Economists and other researchers have long demonstrated the relationship between education and earnings. In this brief, we focus on the relationship between educational attainment and earnings in the state of Kentucky. Our results, in many ways, are unsurprising, as the old ad campaign said, “Education Pays.” What may be surprising is that we demonstrate that education pays not only in the big cities of Lexington and Louisville, but also in the more rural parts of the state, such as eastern Kentucky and western Kentucky.
The health of the people of Kentucky is of high concern for policymakers and citizens alike. Individuals want to live healthy, productive lives, while policymakers recognize that chronic illnesses cost the state in myriad ways. In this brief, we examine the link between educational attainment and health outcomes. We focus on two groups of health outcomes. The first are behavioral and include choices: tobacco use, alcohol use, obesity, and exercise. The second group are outcomes highly associated with these behaviors: heart attack, angina, stroke, and diabetes. The Center for Disease Control (CDC) estimates that these four diseases may cost Kentuckians over $5 billion annually in lost days at work and medical bills. Our simulations suggest that if Kentucky were to achieve education levels comparable to the U.S., we could reduce those costs by nearly $200 million per year.
Student loan debt has received a great deal of attention on in the popular press recently. However, the statistics and data that are frequently presented fail to fully capture the complexity of student loans and student debt. This brief presents a more complete picture of student loan debt, examining not only average debt of student borrowers, but presenting a full assessment of the distribution of debt and the types of schools.
Keeneland is an important Lexington Institution. This report shows that Keeneland draws individuals into Fayette County who spend money not only at Keeneland but in the city itself. We measure the economic impact of this spending on the local economy. For our initial study, we considered spending by patrons at the 2014 Fall Meet, the September Yearling Sale and the November Breeding Stock Sale. Based upon these findings, we were also able to assess the impact of the Spring Race Meeting, January Horses of All Ages Sale and the April Two-Year-Olds in Training Sale.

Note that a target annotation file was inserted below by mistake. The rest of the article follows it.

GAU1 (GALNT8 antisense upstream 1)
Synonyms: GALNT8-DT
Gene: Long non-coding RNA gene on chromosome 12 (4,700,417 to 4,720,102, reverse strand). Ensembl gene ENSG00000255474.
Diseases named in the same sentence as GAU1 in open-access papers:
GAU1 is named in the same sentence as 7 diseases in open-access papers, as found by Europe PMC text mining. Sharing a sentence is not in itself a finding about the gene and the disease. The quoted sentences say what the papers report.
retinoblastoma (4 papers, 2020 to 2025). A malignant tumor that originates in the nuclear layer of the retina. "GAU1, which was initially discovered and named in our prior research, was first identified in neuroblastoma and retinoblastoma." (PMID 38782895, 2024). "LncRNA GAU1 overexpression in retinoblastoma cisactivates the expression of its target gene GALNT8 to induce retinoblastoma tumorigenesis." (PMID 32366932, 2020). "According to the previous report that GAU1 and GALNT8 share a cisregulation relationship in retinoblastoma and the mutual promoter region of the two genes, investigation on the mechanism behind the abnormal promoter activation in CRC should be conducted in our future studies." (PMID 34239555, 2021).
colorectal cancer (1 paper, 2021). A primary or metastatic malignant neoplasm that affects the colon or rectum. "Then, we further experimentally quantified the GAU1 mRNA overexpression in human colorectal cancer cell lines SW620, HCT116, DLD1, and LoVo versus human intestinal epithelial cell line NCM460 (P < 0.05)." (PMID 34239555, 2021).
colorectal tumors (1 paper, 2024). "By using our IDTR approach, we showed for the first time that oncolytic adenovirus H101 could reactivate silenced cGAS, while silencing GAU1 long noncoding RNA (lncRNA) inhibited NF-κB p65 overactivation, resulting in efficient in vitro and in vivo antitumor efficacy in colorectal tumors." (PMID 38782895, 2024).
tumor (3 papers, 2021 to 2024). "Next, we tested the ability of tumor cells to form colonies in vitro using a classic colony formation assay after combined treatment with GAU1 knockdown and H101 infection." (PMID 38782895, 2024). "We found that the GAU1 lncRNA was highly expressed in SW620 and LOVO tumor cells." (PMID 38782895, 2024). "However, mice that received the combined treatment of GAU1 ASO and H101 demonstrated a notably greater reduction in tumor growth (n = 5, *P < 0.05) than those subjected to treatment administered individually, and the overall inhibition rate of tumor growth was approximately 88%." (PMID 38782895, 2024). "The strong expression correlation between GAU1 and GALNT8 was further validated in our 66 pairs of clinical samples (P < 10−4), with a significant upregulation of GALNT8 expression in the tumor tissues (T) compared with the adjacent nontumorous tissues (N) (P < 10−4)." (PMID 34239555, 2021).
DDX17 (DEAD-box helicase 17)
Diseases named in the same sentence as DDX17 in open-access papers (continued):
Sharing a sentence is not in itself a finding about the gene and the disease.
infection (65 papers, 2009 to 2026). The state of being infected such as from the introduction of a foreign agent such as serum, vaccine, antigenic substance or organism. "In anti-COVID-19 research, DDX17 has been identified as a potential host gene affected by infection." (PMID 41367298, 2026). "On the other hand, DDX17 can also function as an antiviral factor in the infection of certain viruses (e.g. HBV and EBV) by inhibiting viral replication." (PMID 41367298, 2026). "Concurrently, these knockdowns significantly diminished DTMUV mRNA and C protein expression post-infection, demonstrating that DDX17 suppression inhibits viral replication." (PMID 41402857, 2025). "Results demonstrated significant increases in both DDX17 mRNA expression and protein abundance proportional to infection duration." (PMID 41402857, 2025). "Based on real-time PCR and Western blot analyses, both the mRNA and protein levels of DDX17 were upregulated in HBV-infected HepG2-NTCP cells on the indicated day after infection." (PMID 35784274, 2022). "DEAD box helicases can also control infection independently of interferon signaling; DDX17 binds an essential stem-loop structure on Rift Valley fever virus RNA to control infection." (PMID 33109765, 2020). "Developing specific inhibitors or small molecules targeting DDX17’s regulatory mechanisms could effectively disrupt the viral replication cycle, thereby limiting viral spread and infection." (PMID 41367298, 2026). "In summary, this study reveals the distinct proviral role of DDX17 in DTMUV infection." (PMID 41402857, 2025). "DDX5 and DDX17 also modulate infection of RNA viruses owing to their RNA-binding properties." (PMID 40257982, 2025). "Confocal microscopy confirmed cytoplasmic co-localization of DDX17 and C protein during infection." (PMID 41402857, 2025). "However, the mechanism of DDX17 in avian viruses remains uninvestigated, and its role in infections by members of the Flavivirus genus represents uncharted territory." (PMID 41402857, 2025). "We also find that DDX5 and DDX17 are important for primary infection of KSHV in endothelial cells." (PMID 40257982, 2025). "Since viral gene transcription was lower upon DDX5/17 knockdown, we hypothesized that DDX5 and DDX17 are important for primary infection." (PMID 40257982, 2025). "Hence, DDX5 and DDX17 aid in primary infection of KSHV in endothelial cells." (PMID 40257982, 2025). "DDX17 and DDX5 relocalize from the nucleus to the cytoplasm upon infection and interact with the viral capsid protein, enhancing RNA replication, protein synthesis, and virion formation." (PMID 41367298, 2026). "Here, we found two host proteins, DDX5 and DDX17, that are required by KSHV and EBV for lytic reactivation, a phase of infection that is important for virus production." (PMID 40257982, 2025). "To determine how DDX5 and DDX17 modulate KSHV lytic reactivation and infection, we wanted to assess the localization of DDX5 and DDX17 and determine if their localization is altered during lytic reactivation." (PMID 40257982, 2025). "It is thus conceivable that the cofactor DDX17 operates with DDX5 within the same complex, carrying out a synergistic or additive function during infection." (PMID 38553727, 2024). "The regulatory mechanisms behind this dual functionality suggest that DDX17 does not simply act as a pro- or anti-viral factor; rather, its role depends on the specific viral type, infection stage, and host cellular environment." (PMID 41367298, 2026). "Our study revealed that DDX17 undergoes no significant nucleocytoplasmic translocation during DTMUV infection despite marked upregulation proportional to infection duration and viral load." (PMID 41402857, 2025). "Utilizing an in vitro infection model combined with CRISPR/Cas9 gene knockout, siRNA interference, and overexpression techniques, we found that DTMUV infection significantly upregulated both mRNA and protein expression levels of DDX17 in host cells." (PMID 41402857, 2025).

The Replacement of the Brent Spence Bridge: Tolls, Commuting Patterns and Economic Activity in Northern KentuckyChristopher R. Bollinger, Derrick Jenniges
In this report, we investigate the impact of proposed tolls levied on users of the replacement for the Brent Spence Bridge, including impacts on commuting patterns and overall economic activity in Northern Kentucky. Overall, consistent with economic literature, the economic impact of the improved bridge will be positive and the toll, while slightly mitigating that impact, is likely to have only small effects on commuting patterns, trucking and retail and food service industries.
- We estimate that the net impact of the new bridge and the toll under our estimated likely scenarios would reduce commuter traffic by less than 2%, and possibly increase traffic by 1%.
- We estimate that the net impact of the new bridge and the toll under our likely scenarios would decrease trucking by less than 3% for trips made over the bridge: only a portion of overall trucking in the region.
- Our results suggest that while there may be some over-river shopping in Northern Kentucky, there are also consumers in Northern Kentucky shopping in Cincinnati: while the toll may reduce trips, it is unlikely to have an impact on retail or accommodation and food service in the region.
- We were also asked to investigate the impact of the Davis-Bacon act on the overall cost of the bridge. We find that the construction costs may be 10 to 15% higher due to Davis-Bacon wage requirements.